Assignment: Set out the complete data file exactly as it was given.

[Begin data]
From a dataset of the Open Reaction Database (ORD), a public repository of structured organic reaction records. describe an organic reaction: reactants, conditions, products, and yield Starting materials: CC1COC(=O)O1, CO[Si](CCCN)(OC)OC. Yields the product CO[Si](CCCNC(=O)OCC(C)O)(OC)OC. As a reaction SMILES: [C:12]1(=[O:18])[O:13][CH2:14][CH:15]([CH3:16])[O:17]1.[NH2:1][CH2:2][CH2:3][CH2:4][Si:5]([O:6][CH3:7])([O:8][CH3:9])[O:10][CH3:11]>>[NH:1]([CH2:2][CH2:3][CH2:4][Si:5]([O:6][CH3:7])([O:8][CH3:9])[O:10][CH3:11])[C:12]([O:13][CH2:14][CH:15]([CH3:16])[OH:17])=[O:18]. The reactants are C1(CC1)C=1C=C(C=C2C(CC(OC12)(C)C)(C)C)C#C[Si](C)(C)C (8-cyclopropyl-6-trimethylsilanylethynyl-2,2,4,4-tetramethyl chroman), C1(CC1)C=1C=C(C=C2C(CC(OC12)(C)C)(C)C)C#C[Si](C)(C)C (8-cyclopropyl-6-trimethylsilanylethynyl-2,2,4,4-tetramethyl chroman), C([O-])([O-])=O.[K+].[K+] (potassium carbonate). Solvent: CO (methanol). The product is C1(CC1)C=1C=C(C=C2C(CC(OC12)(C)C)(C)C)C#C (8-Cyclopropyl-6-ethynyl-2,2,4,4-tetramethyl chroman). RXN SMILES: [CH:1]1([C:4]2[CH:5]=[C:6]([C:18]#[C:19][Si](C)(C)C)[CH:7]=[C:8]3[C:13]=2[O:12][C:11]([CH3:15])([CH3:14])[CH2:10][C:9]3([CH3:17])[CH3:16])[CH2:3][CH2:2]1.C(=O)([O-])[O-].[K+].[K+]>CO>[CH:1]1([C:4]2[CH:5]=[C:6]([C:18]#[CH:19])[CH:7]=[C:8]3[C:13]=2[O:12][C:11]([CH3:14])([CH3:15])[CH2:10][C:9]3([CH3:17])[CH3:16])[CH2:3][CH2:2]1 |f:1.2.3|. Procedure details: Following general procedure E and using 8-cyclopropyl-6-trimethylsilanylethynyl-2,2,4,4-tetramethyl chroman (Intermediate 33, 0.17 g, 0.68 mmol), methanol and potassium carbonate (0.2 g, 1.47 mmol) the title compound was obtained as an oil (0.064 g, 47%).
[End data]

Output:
From a dataset of the Open Reaction Database (ORD), a public repository of structured organic reaction records. describe an organic reaction: reactants, conditions, products, and yield Starting materials: CC1COC(=O)O1, CO[Si](CCCN)(OC)OC. Yields the product CO[Si](CCCNC(=O)OCC(C)O)(OC)OC. As a reaction SMILES: [C:12]1(=[O:18])[O:13][CH2:14][CH:15]([CH3:16])[O:17]1.[NH2:1][CH2:2][CH2:3][CH2:4][Si:5]([O:6][CH3:7])([O:8][CH3:9])[O:10][CH3:11]>>[NH:1]([CH2:2][CH2:3][CH2:4][Si:5]([O:6][CH3:7])([O:8][CH3:9])[O:10][CH3:11])[C:12]([O:13][CH2:14][CH:15]([CH3:16])[OH:17])=[O:18]. The reactants are C1(CC1)C=1C=C(C=C2C(CC(OC12)(C)C)(C)C)C#C[Si](C)(C)C (8-cyclopropyl-6-trimethylsilanylethynyl-2,2,4,4-tetramethyl chroman), C1(CC1)C=1C=C(C=C2C(CC(OC12)(C)C)(C)C)C#C[Si](C)(C)C (8-cyclopropyl-6-trimethylsilanylethynyl-2,2,4,4-tetramethyl chroman), C([O-])([O-])=O.[K+].[K+] (potassium carbonate). Solvent: CO (methanol). The product is C1(CC1)C=1C=C(C=C2C(CC(OC12)(C)C)(C)C)C#C (8-Cyclopropyl-6-ethynyl-2,2,4,4-tetramethyl chroman). RXN SMILES: [CH:1]1([C:4]2[CH:5]=[C:6]([C:18]#[C:19][Si](C)(C)C)[CH:7]=[C:8]3[C:13]=2[O:12][C:11]([CH3:15])([CH3:14])[CH2:10][C:9]3([CH3:17])[CH3:16])[CH2:3][CH2:2]1.C(=O)([O-])[O-].[K+].[K+]>CO>[CH:1]1([C:4]2[CH:5]=[C:6]([C:18]#[CH:19])[CH:7]=[C:8]3[C:13]=2[O:12][C:11]([CH3:14])([CH3:15])[CH2:10][C:9]3([CH3:17])[CH3:16])[CH2:3][CH2:2]1 |f:1.2.3|. Procedure details: Following general procedure E and using 8-cyclopropyl-6-trimethylsilanylethynyl-2,2,4,4-tetramethyl chroman (Intermediate 33, 0.17 g, 0.68 mmol), methanol and potassium carbonate (0.2 g, 1.47 mmol) the title compound was obtained as an oil (0.064 g, 47%).